Take a chair, make yourself comfortable. It’s time to have a serious conversation about RJ Barrett.
It’s an uncomfortable topic for a number of reasons, namely that $107 million expansion that hasn’t even started yet. There is so much hope attached to Barrett’s future, the hype complete of representing the franchise’s best pick since Patrick Ewing and its first rookie to sign a second contract in 23 years.
Just two months ago, Leon Rose, who hits well below the Mendoza line with his moves, justified the extension with comparisons that even Garden propagandists should have found bold.
“His numbers are in the company of the elite,” Rose told MSG Network while tinkering with three stat totals by players 22 or younger. “His numbers are in the company of Kobe Bryant, Luka Doncic, LeBron James and Kevin Durant.”
Which brings us to the present. And why we’re sitting by the fire for this heart to heart.
Barrett, as evidenced by much of his young career, has an efficiency problem. He misses too much. From too many parts of the yard.
There have been times over the past two seasons when it looked like Barrett would overcome that shortcoming when he converted enough to earn chants at MSG and that big extension. But as Barrett’s role grows in offense – and he supplants Julius Randle as team leader in shot attempts – the problem has only intensified.
Essentially, it’s a basic math equation. A player shooting 39% overall and 26% from beyond the arc – as Barrett has gone through 19 games – shouldn’t shoot that many times. He has the worst effective field goal percentage on the team and the most field goal attempts on the team. It’s not a winning formula.
Take away the pandemic season and Barrett is shooting 40.4% for his career, about 65 percentage points below the NBA average.
“Go to the gym, do the extra work,” said Tom Thibodeau. “That’s all you can do.”
As he did last season with Randle’s struggles, Thibodeau is dancing around the subject. The trainer’s knee-jerk response to questions about sags is a full deflection or “enter the gym,” which is fine until it’s not. Meanwhile, Barrett operates with a go-ahead on the field and post-game pshaws.
“Don’t worry about me,” Barrett said. “I’m fine.”
When struggles reach this level, there are fine lines between confidence, arrogance and delusion. It’s understandable, and perhaps encouraging, that Barrett, one of basketball’s top prospects for much of his life, feels confident and maintains his aggression.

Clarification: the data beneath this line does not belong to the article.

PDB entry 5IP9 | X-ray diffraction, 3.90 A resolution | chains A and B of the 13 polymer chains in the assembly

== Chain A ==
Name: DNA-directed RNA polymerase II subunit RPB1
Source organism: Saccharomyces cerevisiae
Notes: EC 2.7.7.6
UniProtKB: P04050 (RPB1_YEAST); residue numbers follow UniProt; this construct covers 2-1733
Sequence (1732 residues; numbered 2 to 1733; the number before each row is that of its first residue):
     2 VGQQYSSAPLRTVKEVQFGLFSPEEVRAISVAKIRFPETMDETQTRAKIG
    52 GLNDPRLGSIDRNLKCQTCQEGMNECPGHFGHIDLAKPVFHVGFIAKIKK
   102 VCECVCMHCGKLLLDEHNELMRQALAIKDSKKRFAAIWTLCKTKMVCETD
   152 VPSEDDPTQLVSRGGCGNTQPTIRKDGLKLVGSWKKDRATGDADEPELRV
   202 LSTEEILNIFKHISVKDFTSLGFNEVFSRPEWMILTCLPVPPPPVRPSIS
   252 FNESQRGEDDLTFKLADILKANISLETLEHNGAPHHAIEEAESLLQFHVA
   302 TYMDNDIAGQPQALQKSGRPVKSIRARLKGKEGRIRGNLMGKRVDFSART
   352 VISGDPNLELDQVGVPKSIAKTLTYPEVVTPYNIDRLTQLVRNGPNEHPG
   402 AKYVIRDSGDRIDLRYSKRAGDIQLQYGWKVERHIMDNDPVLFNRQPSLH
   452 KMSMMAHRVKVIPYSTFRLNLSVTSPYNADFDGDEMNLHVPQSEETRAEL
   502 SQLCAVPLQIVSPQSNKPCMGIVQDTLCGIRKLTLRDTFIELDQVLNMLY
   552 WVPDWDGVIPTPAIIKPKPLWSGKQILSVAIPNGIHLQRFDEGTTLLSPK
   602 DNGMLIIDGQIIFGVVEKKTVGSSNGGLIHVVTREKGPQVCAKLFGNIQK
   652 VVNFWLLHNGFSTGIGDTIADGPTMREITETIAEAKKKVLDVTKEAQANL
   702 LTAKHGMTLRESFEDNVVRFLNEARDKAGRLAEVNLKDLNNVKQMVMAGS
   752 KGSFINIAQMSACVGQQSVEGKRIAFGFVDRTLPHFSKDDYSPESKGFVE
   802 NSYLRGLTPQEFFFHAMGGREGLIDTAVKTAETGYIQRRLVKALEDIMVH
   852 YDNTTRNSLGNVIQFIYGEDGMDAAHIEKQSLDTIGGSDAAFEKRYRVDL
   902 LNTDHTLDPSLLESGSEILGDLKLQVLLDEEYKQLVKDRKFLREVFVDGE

An ego is required to reach Barrett’s level.
And yet, there is a contrast in responsibility from Jalen Brunson – who takes responsibility whether justified or not – to Barrett and Randle – who rarely give introspective answers about their personal struggles.
“I’m cool,” he said after Friday night’s 6-for-22 performance. “I always watch the film to see where I could have done a better job. But I’m cool.
If Barrett watched the movie carefully enough, he’d notice some fixable issues. Outside shooting can always improve. His tunnel vision when driving to the hoop may change. Its feel in the paint can evolve into something less abrasive. However, the reason for some of Barrett’s issues is difficult to rectify. Maybe impossible. We warned you that this conversation is not comfortable.
As understood about Barrett heading to the draft, he’s hardly an elite athlete. The lack of blast and lateral quickness shows in his struggles to finish on the edge and hold the defense. Barrett is awesome with a head full of steam in transition. The momentum benefits his strong build.
The half-court game? Problem.
“My game comes to the rim,” Barrett said. “I shoot open 3 when I got it. I know my game.
It’s good strategy if one of those shots lands, but the question now, after so many misses, is should Barrett’s game change? Should he lead the team in minutes and shot attempts? Should his offense be reduced? What’s the cost-benefit analysis of getting Barrett out of a slump?
On Sunday night, the Knicks take on athletic phenom, Ja Morant, the player taken directly past Barrett in the 2019 draft. We’d have a very different conversation if the draft lottery balls landed differently that night in Chicago.
But that’s part of the discomfort surrounding Barrett these days. He is judged on what he is not because there is so much desire left.